Annihilation by Jeff VanderMeer

 

17934530  Annihilation Poster

This is a two-part Book Bingo post – category: Read a book then watch the movie.

 

Part 1: The Book

Read 22nd – 25th May 2018

Oh my goodness, this was just the BEST book. I think it may actually be a perfect book. I was completely enthralled by this intense 195-page story so be prepared for nonsensical gushing from here on in! (Being as it was originally published back in 2014 I’m going to assume that anyone reading has a fairly good idea what it’s about, but I’ll do my best not to spoil anything).

But first this tangent! My brother and I watched The Blair Witch Project for the first time one summer while our parents were away. Neither of us were particular fans of scary movies, but we’re both film nuts and if there’s hype we’ll make the effort to see what it’s all about. The Blair Witch Project terrified us (we went upstairs to bed afterwards back to back and I remember lying in bed unable to take my eyes off my bedroom door because I could see Michael standing with his back to me just like at the end of the movie. It was my bathrobe hanging on a hook there. Worst night’s sleep ever). When I excitedly spoke to my best friend, a huge fan of horror, about Blair Witch she said she’d found it boring because “nothing happened”. This confused me for a long time, but I finally came to see that we are all impressionable in very different ways.

I’m not saying that Annihilation is anything like Blair Witch story-wise (small groups of people entering mysterious wildernesses notwithstanding). But I do feel that they approach storytelling in a similar way, throwing out any attempts to rationalise or control their audience’s interpretation of what they’re being shown in favour of giving the reader/viewer the ‘facts’ as they are understood by the characters in the story. In this way both 2014 book and 1999 film are full of questions. And my obsessive, puzzle-loving brain just eats up that stuff up.

Area X completely captures the imagination. This pristine transitional wilderness in all its verdant, weird glory, the abandoned base camp, the tower/tunnel, the derelict lighthouse, all have the feeling of exaggerated reality that dreams can often have. VanderMeer writes so beautifully about this place that it seems almost hyper-alive with plant and insect life and other much stranger creatures, and there is a feeling of … consciousness? awareness? … emanating from the place that impacts with each of the expedition members at different times. As the biologist tells her story she becomes more and more bound up with Area X, and the reader gets the distinct impression that the four women are being absorbed and assimilated by the landscape in different ways.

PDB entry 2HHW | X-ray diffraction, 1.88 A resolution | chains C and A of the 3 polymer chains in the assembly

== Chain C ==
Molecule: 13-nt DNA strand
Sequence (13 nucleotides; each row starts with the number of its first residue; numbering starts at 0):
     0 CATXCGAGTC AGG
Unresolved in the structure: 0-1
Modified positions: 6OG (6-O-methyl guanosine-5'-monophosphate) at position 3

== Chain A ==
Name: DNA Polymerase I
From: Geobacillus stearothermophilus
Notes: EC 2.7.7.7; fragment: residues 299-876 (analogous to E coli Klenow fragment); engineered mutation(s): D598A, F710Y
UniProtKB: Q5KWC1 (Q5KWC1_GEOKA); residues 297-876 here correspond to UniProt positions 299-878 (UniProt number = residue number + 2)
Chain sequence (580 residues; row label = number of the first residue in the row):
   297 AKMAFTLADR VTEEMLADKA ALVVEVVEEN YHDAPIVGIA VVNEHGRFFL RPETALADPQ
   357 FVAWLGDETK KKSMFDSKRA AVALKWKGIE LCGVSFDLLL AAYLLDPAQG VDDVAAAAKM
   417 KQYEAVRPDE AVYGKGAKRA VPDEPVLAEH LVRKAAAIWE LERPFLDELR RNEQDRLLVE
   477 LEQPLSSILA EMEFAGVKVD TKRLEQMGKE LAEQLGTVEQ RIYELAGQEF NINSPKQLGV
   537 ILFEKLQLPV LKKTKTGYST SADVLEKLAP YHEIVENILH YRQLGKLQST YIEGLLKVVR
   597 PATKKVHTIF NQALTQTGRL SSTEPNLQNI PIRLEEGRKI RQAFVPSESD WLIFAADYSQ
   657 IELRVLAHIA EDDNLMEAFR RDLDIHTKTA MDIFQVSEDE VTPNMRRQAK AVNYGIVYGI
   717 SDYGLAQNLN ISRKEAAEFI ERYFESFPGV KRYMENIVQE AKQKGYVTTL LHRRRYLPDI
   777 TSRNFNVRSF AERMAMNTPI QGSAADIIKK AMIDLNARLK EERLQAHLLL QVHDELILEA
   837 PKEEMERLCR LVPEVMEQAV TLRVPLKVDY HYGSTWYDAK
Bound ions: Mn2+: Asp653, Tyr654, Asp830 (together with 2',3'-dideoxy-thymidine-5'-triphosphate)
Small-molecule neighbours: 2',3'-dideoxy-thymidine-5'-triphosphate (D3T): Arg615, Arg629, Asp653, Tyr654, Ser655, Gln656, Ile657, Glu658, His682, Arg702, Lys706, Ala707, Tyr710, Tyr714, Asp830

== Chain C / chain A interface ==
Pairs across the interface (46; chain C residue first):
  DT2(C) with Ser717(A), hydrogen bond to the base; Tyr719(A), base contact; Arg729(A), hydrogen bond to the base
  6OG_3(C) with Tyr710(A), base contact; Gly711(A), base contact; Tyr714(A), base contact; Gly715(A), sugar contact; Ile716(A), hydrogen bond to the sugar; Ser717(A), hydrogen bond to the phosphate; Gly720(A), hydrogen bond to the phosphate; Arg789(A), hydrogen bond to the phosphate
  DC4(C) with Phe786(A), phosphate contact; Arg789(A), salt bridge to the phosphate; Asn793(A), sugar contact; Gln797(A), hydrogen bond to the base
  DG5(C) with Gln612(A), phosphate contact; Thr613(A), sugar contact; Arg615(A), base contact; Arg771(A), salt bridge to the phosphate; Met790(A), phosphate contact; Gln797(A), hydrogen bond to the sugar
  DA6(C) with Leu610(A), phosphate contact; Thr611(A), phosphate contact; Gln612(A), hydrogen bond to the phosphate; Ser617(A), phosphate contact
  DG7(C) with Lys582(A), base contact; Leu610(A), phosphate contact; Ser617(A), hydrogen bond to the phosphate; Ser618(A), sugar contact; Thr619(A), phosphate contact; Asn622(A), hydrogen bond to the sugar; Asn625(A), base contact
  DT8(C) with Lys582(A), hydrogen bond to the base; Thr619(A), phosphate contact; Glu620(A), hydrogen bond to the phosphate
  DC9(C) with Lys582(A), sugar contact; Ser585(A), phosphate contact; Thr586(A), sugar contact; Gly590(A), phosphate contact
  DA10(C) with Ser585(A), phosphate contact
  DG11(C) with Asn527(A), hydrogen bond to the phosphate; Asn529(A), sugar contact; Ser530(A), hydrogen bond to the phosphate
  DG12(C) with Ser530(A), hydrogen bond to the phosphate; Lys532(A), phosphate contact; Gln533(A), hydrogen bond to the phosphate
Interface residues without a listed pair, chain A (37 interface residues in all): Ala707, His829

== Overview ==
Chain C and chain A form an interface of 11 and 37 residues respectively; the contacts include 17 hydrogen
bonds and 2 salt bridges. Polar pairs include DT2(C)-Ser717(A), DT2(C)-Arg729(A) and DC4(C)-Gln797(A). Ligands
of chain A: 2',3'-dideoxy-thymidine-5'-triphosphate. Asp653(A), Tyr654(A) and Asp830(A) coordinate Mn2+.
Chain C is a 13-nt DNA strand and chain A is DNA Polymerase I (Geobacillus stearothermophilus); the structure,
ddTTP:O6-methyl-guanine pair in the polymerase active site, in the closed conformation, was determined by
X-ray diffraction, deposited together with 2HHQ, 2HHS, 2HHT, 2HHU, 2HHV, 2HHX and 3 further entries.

The concept of transformation occurs again and again – through the landscape itself transitioning from forest to coast, the biologist’s infection, and her husband’s condition after his return from the eleventh expedition; Area X itself, slowly expanding and returning the region under its influence to an unspoiled state, and the hybrid-ish creatures that the biologist encounters. Even the chapter titles suggest different types of transformation: initiation, integration, immolation, immersion and dissolution.

And it is perfectly fitting therefore, that it should be a biologist specialising in transitional environments to act as the reader’s way in. It is her point of view and her personality that makes the story what it is. The glimpses into her childhood, marriage and work life that she grants us are vivid and packed with sensory detail. Particularly her memories of the pool she was fascinated with as a child, with all its abundant wildlife. She is a character with a rich inner life and little need for other people, and the discovery that her husband, despite his gregarious exterior, also had an interior life is a poignant aside. Her marriage with him looms large at times, even though he is not the reason why she has come to Area X. That two people of the same species can’t know each other or break beyond the surface of things only highlights the complete unknowability of Area X. Even as the “brightening” takes a firmer hold of her the biologist is given no clearer insight into the mysteries surrounding her, and questions like ‘what is happening?’ and ‘why?’ are redundant. It is happening. And she records the changes with as much objectivity as she can, and that same fascination she had as a child, studying the miniature ecosystem of the pool.